March 27, 2017

Contracting Out: Court finds contract applies over Limitations Act

A recent decision of the Ontario Divisional Court upheld a contractually agreed-upon limitation period and enforced it against a third party, even in circumstances where it appeared to be at odds with the statutory provisions of the Limitations Act, 2002.

Section 18 of the Limitations Act provides that a claim for contribution and indemnity must be brought within two years from the day on which person wishing to assert a claim for contribution and indemnity is served with the claim.

In Weinbaum v Weidberg, the Divisional Court considered the intersection of section 18 of the Act and a contractual limitation provision that provided for a strict six year limitation period following substantial completion of the project at issue.

By way of background, in 1993, Jack and Anne Weinbaum entered into an agreement with Makow Associates Architect Inc. (“Makow”) to provide architectural services (the “Architectural Agreement”).

The Architectural Agreement provided for a six year limitation period after the substantial performance of work.

In 2008, 14 years after the work was completed, the Weinbaums discovered extensive water damage and mold growth. The Weinbaums brought an action against the construction manager, David Weidberg. They did not name Makow as a defendant to the action.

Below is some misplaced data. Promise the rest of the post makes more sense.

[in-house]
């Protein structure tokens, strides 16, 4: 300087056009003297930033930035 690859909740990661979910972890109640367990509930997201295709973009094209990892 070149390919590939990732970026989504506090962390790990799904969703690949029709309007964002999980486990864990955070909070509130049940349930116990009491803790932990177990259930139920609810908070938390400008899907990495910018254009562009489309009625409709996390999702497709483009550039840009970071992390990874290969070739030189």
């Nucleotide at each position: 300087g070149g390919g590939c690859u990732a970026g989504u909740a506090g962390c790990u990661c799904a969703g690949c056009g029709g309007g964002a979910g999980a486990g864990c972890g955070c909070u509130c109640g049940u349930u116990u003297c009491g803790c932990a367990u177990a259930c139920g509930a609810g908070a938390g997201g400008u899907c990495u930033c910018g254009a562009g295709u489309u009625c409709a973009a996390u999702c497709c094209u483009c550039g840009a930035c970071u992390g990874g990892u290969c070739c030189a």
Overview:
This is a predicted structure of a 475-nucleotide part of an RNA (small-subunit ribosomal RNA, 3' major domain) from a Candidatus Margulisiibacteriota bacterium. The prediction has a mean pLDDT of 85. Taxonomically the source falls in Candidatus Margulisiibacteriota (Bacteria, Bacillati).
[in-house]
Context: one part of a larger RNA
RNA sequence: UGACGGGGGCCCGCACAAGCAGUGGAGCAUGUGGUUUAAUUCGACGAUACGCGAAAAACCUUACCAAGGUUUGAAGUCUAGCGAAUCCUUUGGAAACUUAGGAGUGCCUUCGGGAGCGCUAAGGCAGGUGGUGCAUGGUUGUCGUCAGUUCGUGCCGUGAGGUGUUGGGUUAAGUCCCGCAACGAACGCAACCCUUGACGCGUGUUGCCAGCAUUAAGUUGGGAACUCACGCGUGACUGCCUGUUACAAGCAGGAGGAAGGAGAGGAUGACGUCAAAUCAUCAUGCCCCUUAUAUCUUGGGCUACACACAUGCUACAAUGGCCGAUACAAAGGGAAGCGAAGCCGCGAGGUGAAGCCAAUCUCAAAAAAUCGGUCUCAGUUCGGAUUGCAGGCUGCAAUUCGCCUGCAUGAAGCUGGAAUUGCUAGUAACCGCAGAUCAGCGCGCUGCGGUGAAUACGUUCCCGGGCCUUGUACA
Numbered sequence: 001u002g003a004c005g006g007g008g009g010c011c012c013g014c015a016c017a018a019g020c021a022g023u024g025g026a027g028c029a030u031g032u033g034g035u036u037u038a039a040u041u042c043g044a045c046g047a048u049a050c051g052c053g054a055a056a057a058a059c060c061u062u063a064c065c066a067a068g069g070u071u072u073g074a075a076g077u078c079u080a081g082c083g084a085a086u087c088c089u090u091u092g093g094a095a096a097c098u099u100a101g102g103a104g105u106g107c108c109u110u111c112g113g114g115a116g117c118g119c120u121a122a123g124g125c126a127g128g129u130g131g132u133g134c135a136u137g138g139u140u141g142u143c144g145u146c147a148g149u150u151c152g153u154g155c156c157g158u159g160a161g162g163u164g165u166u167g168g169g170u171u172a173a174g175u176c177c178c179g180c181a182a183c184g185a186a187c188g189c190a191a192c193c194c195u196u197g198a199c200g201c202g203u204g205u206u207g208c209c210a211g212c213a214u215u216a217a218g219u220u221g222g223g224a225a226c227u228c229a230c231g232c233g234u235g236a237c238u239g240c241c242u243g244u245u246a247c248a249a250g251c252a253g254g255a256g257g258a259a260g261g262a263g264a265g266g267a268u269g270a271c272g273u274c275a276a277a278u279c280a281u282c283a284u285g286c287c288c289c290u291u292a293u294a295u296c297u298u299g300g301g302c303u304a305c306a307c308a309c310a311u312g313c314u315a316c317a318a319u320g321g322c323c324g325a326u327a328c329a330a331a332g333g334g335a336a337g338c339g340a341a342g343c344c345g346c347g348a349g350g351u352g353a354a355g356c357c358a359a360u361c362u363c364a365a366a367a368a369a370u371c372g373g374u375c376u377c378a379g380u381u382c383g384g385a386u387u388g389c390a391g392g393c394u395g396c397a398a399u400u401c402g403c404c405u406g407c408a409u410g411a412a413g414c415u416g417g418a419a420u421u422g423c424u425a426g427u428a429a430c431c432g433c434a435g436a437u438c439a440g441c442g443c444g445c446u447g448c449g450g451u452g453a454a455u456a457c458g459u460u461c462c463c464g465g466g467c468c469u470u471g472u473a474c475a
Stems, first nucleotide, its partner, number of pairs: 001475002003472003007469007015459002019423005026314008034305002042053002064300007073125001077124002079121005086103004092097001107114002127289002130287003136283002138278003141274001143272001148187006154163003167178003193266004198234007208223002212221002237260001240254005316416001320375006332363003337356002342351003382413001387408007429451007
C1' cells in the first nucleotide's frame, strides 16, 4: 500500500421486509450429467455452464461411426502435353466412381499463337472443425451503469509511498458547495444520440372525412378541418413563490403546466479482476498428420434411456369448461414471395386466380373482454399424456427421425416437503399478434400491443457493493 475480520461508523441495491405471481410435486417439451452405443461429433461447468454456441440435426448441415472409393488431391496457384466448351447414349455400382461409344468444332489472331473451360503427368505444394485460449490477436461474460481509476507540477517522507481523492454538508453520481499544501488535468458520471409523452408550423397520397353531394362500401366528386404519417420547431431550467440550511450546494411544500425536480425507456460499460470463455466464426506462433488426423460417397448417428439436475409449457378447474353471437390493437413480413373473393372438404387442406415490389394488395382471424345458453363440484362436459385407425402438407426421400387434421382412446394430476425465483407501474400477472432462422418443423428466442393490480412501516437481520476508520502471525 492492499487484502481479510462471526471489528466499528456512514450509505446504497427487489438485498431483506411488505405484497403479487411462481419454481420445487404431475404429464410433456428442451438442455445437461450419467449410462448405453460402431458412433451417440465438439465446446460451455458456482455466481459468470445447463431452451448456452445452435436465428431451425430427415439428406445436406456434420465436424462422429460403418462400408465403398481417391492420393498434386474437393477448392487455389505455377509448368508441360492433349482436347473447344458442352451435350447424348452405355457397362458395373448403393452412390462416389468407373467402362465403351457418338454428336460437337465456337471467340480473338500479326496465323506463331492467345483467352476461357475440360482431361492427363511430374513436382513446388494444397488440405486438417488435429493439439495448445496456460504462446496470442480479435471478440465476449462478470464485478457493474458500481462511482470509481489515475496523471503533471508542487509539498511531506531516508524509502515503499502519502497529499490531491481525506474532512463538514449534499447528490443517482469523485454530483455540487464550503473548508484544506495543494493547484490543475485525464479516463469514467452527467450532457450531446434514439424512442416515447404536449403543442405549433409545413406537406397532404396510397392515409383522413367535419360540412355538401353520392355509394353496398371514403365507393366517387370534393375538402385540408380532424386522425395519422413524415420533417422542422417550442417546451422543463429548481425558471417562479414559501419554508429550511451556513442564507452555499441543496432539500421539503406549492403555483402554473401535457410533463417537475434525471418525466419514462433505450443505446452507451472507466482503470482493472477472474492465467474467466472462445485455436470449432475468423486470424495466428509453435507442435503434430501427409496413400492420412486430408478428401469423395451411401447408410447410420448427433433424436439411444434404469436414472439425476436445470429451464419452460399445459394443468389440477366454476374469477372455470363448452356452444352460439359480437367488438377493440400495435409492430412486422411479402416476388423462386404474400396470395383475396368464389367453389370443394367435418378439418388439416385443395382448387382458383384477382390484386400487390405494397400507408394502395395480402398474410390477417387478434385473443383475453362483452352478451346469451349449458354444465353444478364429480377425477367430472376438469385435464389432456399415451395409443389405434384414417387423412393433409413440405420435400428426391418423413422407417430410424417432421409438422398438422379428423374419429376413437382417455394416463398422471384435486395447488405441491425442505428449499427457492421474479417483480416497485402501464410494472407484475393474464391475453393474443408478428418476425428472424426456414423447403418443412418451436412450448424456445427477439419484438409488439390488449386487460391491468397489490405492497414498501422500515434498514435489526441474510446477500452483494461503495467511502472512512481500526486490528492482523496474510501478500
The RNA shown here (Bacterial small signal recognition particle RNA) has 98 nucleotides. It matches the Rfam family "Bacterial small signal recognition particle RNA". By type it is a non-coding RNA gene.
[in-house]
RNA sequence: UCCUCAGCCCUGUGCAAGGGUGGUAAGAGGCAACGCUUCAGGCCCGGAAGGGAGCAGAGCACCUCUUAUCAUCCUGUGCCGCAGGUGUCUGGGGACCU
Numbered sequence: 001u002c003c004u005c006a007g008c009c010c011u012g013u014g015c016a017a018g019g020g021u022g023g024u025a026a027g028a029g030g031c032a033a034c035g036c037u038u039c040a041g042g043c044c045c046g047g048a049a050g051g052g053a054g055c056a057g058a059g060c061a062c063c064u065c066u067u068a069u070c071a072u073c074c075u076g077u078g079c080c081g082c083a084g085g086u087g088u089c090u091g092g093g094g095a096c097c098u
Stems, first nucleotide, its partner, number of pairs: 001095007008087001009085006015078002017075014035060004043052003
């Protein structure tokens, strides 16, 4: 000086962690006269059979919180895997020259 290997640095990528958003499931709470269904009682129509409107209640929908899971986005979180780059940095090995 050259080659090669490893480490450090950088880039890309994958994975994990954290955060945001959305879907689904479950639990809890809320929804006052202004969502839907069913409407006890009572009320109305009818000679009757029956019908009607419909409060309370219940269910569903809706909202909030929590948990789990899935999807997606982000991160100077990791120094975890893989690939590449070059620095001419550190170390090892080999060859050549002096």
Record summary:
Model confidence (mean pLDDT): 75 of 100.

Weidberg then brought a third party claim against Makow in 2011.  That was within the two year limitation period provided for under s. 18 of the Act for claims of contribution and indemnity.

Makow sought to knock out the claim, relying on the contractual limitation period provided for in the Architectural Agreement.  Makow relied on the Supreme Court of Canada decision in Giffels v Eastern Construction, which held that a contractual limitation period may be enforced against a third party seeking contribution and indemnity.  In that case, the Supreme Court held that a party who has contractually protected itself cannot be required to share in compensating the plaintiff for its losses, where a direct claim by the plaintiff itself is barred by operation of a contractual limitation period.

At first instance, the motions judged dismissed Makow’s motion.  In so doing, the motions judge relied on the Ontario Court of Appeal’s decision in Waterloo Region District School Board v CRD Construction Ltd, which held that the legislature intended to alter the law in enacting the Limitations Act, 2002 to provide that the limitation period for a claim of contribution and indemnity is presumptively two years from the date when a person seeking contribution and indemnity is served with a claim.

The Divisional Court allowed Makow’s appeal.  The Court stated that absent clear direction from the Court of Appeal that section 18 of the Limitations Act, 2002 applies to contractual limitation periods, parties were free to contract to limit their liability, and enforce even as against third parties.

The decision provides a clear exception to s. 18 of the Act, and serves as a reminder to all contracting parties of their ability to control liability.  At least until the Court of Appeal weighs in.

With notes from Kate Costin